Hungarian filmmakers reflect the situation in their own country. Whether old masters or young talents, whether documentary, feature or short film – Hungarian cinema presents itself in a multifaceted way. An inventory: from large-scale production to independent.

The remarkable upturn of Hungarian cinema

When, back in 2011, Hollywood producer Andrew Vajna, whose works number RAMBO and TERMINATOR as well as the likes of MUSIC BOX and EVITA, was awarded the top position in Hungarian film promotion by his long-time acquaintance Viktor Orbán many expected the worst. Vajna passed away this January and there's no getting away from the fact that his eight-year tenure proved positive for the most part. There was an Oscar for SON OF SAUL (2016) and a Golden Bear for Ildiko Enyedi's ON BODY AND SOUL (2017), to mention but two main awards received at international film festivals. These speak of Hungarian film's newfound confidence, in no small part the result of the decisions of the Hungarian National Film Fund (MNF).

Indeed, the first film that the MNF promoted, THE NOTEBOOK, saw director János Szász take the main award at the Karlovy Vary Film Festival in 2013. His ninth, arguably most radical work, the at once sombre and yet remarkably captivating lust-to-kill drama THE BUTCHER, THE WHORE AND THE ONE-EYED MAN features at this year's FFC. And it's not only critics and juries that are full of praise for the qualitative upturn of Hungarian film: audiences are also displaying a renewed interest in their homeland's output. THE WHISKEY BANDIT, the comeback of Hungarian-born Hollywood director Antal Nimród which features in this year's FFC Hits programme section, was watched by a total of 332,196 viewers. The film can be seen as a parable on the “Wild East” period that followed the fall of the Iron Curtain, characterised as it was by corruption as well as undreamt of opportunities. Corruption and abuse of power are likewise thematised in the western COYOTE.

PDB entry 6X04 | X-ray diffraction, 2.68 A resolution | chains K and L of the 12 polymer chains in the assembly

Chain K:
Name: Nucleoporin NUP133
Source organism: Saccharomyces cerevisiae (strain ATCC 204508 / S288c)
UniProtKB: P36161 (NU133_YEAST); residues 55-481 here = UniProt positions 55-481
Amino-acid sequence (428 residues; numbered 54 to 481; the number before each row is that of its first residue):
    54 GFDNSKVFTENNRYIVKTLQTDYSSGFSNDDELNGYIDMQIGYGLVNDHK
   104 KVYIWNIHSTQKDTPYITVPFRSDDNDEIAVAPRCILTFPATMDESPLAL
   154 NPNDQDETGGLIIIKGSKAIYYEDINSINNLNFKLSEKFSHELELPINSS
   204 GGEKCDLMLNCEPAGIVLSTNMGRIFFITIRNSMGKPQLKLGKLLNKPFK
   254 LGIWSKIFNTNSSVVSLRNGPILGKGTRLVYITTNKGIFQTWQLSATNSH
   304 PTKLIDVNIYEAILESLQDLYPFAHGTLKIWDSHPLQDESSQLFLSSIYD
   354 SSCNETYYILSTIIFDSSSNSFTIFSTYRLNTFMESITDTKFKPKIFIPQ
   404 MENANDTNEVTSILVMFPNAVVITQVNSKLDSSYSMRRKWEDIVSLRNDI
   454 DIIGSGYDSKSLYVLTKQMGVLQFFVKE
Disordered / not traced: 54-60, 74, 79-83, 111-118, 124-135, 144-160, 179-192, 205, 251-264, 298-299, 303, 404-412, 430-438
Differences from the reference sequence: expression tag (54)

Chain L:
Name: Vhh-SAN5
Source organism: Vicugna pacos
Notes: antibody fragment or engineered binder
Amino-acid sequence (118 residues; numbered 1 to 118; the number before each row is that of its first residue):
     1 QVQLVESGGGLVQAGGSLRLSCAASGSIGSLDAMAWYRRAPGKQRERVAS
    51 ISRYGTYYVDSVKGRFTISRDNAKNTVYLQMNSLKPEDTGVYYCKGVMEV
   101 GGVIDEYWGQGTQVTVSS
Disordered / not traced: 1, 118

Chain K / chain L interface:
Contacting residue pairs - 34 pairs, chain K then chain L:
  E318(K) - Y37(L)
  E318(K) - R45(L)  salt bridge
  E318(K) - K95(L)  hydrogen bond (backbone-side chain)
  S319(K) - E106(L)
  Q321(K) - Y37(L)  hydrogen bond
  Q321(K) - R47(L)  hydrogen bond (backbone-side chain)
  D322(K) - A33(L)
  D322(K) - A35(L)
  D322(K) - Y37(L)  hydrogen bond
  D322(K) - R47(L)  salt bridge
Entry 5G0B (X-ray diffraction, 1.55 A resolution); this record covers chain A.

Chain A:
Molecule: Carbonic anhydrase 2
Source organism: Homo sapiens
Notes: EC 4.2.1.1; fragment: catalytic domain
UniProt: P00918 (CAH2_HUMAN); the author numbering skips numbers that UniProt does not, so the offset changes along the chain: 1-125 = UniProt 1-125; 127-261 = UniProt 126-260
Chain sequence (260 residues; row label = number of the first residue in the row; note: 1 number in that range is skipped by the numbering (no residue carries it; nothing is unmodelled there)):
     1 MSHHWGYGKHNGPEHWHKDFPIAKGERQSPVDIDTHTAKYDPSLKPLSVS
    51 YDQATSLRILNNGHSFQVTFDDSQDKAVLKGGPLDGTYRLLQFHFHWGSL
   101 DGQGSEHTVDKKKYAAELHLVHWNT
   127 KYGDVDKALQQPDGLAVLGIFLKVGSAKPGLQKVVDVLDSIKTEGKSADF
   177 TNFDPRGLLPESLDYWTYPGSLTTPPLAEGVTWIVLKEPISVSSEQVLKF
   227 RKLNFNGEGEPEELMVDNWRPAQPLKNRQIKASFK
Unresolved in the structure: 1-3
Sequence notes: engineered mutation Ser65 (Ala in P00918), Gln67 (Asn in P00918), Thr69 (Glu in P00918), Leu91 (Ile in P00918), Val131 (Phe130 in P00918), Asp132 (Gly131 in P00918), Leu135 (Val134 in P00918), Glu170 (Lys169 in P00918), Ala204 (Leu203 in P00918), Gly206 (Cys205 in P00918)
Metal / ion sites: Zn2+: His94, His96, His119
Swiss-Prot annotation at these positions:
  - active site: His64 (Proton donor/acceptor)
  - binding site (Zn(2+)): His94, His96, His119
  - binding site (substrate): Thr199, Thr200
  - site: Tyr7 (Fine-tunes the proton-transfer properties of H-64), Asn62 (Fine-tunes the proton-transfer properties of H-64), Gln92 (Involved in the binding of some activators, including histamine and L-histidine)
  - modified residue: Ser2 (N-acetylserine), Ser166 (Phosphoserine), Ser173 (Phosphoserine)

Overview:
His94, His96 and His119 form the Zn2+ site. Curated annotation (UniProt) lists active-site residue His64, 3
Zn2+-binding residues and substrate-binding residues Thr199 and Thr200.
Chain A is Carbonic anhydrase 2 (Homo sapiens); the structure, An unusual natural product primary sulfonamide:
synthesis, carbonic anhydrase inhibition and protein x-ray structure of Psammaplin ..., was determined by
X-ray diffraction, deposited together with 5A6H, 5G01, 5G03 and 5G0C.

Renowned Hungarian director Benedek Fliegauf whose short film, shot within the framework of the Goethe-Institute project Cut it Out, will feature before a screening from the Feature Film Competition takes a somewhat contrary approach, noting that though Hungarian cinema might currently be enjoying a number of success stories, it nevertheless generally fails to challenge the country's increasingly raucous political culture. This task falls to independent productions, including politicised short and documentary films such as THE REFERENDUM, THOSE or BUREAU. The latter due to feature within the framework of the Routes of Escape: Fear and Arrival in Eastern Europe Specials series that forms part of this year's FFC programme. These films broach social conflicts and fault lines such as the urban-rural divide, attitudes towards outsiders and the strains generated by longer working hours, all of which provided the spark for last year's mass protests.

All of the above contrasts with the humorous approach taken towards the attitude to life and general malaise felt by the generation of thirty-somethings by the rising star of a generation of up-and-coming filmmakers Gabor Reisz in BAD POEMS. These were the issues thematised by Reisz in his feature film debut which the director presented at the FFC back in 2014, the title of which succinctly summarises the distinguishing characteristics of new Hungarian cinema: everything has fallen back into place, FOR SOME INEXPLICABLE REASON. JT

Close Up HU series is supported by the Federal Agency for Civic Education.

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